Gaume, Laurence and Zacharias, Merry and Borges, Renee M (2005) Ant-plant conflicts and a novel case of castration parasitism in amyrmecophyte. In: Evolutionary Ecology Research, 7 (3).Full text not available from this repository.
Questions: Do protective plant-ants perturb the pollination process and the reproduction of their host-plant? If they do, have partner selective mechanisms evolved against such conflicts? Organisms: The semi-myrmecophyte Humboldtia brunonis and its ant associates.Field site: Makut Reserve Forest, Western Ghats. South India.Methods: We tracked insect and extrafloral nectar activity on inflorescences of several trees over a 24 h cycle. We repeatedly measured the extrafloral nectar produced by bracts of flowers throughout their phenology from the bud stage until and beyond flower opening. We studied the behaviour of ants towards the reproductive apparatus of the flowers and conducted ant exclusion experiments to test for my negative effect on herbivores of fruit production.Conclusions: Pollinators did not visit inflorescences that had more than four ants on them. Ants. solely by their presence on bud bract sand bracteoles. intimidate other insects, both pollinators and herbivores. Some spatial and temporal mechanisms partially preventn egative ant-pollinator interactions. First. extrafloral nectar production on the bracts of flower buds, which attracts ants to inflorescences. was highest at night, attracting the largest numbers of ants at that time, whereas the major pollinators were active during the day. Second, this extra floral nectar production declines after the first flower of each inflorescence opens. Third, the anthers and stigmaare placed at the apex of a thin elongate axis, which offers aprecarious foothold to ants. One ant species, Crematogaster dohrni,succeeds despite these difficulties by acting just before the flower-opens, and damaging the flower when the style and stamens are still folded. This is the fourth case of castration behaviour of aplant-ant directed against its host-plant. Despite its anti-herbivore protection of flower buds. this plant-ant has a negative impact on fruit production in H. brunonis.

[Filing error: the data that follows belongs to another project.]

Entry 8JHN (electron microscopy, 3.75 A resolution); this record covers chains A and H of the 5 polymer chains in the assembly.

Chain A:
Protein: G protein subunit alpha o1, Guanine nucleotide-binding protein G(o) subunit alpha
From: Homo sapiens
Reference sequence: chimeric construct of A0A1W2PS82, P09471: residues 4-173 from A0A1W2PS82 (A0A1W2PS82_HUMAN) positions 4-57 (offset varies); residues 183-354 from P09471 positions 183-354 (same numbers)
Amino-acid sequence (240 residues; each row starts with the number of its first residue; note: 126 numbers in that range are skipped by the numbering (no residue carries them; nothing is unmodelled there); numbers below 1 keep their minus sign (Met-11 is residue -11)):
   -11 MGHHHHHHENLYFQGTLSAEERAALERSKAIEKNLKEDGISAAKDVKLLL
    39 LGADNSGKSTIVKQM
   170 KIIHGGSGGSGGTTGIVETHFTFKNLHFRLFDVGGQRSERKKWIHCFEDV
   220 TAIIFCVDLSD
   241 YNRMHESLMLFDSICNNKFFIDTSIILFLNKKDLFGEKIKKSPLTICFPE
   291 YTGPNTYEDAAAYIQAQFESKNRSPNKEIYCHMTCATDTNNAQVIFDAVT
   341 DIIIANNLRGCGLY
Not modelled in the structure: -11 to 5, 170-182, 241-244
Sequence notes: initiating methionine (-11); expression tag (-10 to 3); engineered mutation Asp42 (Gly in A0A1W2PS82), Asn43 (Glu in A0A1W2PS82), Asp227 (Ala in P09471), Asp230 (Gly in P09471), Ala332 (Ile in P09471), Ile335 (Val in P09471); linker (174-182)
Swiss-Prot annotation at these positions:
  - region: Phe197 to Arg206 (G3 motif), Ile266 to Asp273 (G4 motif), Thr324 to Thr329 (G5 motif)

|Item Type:||Journal Article|
|Additional Information:||Copyright of this article belongs to Evolutionary Ecology Ltd.|
|Department/Centre:||Division of Biological Sciences > Centre for Ecological Sciences|
|Date Deposited:||18 May 2005|
|Last Modified:||25 Jan 2012 08:33|
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